The International Energy Agency (IAE) said the world could lessen an oil shortage caused by Russia’s invasion of Ukraine by restricting how people use their vehicles and accelerating the transformation of cities toward alternative means of transportation.
“We are experiencing a major crisis,” IEA executive director Fatih Birol told a news conference on Friday. “Oil markets are in an emergency situation. And not only that — it may even get worse than today in the next few months.”
The IAE said advanced economies could reduce their daily oil demand by 2.7 million barrels within four months by following a 10-step plan that would significantly ease looming supply strains by almost offsetting the loss of 3 million barrels per day from Russian production that the agency anticipates for April.
“These efforts would reduce the price pain being felt by consumers around the world, lessen the economic damage, shrink Russia’s hydrocarbon revenues and help move oil demand to a more sustainable pathway,” the Paris-based agency said in a report.
Russian President Vladimir Putin’s invasion of Ukraine has upended global commodity markets, sending prices soaring and prompting an urgent search for alternative sources of energy.
While most states — excluding the US and UK — have not banned Russian oil imports, and none of its major customers are sanctioning natural gas supplies, there could still be disruptions as buyers voluntarily shun trade with Moscow.
The IEA’s plan to curtail oil demand includes lower speed limits for vehicles, urging people to work from home, placing occasional limits on vehicle access to city centers, making public transportation cheaper, encouraging carpooling, and greater use of high-speed rail and virtual meetings instead of air travel.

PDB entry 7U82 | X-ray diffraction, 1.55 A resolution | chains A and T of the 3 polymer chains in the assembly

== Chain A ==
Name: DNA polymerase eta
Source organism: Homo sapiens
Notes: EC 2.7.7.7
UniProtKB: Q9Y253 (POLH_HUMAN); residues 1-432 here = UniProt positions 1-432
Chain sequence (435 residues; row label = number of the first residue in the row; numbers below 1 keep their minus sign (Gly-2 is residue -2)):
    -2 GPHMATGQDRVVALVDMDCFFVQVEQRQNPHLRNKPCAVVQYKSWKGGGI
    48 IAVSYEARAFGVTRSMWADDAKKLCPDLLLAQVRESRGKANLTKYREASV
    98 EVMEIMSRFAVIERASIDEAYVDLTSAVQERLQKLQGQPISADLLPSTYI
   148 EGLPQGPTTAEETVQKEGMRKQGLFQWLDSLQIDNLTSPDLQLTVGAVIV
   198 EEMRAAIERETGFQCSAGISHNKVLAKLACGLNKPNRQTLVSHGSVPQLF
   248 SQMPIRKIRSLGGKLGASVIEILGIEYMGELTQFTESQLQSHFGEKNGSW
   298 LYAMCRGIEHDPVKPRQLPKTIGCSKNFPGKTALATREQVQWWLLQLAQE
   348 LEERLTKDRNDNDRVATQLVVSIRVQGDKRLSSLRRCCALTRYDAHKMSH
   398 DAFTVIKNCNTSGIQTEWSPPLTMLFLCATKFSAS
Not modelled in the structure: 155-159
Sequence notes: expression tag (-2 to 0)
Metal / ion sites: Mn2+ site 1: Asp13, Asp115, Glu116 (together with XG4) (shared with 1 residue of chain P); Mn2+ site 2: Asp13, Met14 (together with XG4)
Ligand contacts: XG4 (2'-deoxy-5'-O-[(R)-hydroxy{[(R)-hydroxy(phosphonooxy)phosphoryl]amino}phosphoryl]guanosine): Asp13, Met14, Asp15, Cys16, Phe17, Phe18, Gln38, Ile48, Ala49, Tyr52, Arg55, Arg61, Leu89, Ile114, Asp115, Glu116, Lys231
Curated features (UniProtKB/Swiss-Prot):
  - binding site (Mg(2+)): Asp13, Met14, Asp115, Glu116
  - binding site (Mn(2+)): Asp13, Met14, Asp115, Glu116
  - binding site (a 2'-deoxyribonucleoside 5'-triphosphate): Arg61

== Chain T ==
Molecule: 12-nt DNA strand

Earlier this month, the agency said the EU could slash imports of Russian gas by one-third within a year by increasing purchases from elsewhere, ramping up renewables and boosting energy efficiency.
In related news, the world’s three biggest oil field service providers are halting new projects in Russia in response to Moscow’s invasion, announcing their decisions separately within 24 hours of each other.
Baker Hughes Co on Saturday became the latest, saying in a statement that it is suspending new investment in Russia, but continuing with existing work there.
That followed a similar statement by Schlumberger NV late on Friday, when the world’s biggest oil field contractor immediately cut any new investment in one of the biggest oil-producing nations while leaving existing work there intact.
“The crisis in Ukraine is of grave concern, and we strongly support a diplomatic solution. We condemn violence and our hearts go out to the people and families of those impacted,” Baker Hughes chief executive officer Lorenzo Simonelli said in the statement.
Halliburton Co, the world’s top provider of fracking services, is the only oil field contractor to halt current and future work in Russia.
The company followed some of the largest oil explorers, including BP PLC and Shell PLC, in announcing plans to abandon Russia.
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